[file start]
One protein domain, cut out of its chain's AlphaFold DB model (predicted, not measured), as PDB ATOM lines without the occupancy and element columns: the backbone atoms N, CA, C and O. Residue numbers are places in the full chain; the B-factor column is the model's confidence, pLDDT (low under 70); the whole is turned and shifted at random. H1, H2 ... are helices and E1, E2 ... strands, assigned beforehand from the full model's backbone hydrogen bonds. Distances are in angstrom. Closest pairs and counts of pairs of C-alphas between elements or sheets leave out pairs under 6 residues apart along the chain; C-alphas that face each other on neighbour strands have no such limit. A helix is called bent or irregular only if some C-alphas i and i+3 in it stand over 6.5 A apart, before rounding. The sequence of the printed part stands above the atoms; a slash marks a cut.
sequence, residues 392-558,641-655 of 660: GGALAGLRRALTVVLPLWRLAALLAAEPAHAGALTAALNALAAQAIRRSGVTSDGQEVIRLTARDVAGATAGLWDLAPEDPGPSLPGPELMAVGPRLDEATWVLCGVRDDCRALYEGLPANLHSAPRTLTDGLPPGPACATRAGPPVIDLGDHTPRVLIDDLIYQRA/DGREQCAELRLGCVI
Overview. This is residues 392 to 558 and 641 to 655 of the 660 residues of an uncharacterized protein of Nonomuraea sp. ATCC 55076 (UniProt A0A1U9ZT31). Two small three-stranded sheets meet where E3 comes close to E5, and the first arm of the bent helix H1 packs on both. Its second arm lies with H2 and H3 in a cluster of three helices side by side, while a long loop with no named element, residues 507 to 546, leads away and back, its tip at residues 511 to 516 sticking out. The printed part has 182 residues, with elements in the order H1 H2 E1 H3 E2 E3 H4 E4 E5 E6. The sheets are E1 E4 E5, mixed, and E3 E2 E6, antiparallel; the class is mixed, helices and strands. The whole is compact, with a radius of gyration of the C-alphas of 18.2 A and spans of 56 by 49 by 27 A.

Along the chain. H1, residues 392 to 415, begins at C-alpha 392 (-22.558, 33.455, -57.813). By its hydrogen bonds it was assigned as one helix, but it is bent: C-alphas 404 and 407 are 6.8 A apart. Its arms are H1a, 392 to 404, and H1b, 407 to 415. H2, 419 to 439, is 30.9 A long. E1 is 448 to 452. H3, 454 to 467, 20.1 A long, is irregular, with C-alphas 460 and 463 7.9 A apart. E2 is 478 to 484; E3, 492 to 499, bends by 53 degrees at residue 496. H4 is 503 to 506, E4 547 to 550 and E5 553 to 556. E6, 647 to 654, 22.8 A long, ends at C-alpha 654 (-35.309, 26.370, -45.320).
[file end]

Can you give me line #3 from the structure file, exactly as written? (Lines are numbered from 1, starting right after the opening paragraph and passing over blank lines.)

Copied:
Along the chain. H1, residues 392 to 415, begins at C-alpha 392 (-22.558, 33.455, -57.813). By its hydrogen bonds it was assigned as one helix, but it is bent: C-alphas 404 and 407 are 6.8 A apart. Its arms are H1a, 392 to 404, and H1b, 407 to 415. H2, 419 to 439, is 30.9 A long. E1 is 448 to 452. H3, 454 to 467, 20.1 A long, is irregular, with C-alphas 460 and 463 7.9 A apart. E2 is 478 to 484; E3, 492 to 499, bends by 53 degrees at residue 496. H4 is 503 to 506, E4 547 to 550 and E5 553 to 556. E6, 647 to 654, 22.8 A long, ends at C-alpha 654 (-35.309, 26.370, -45.320).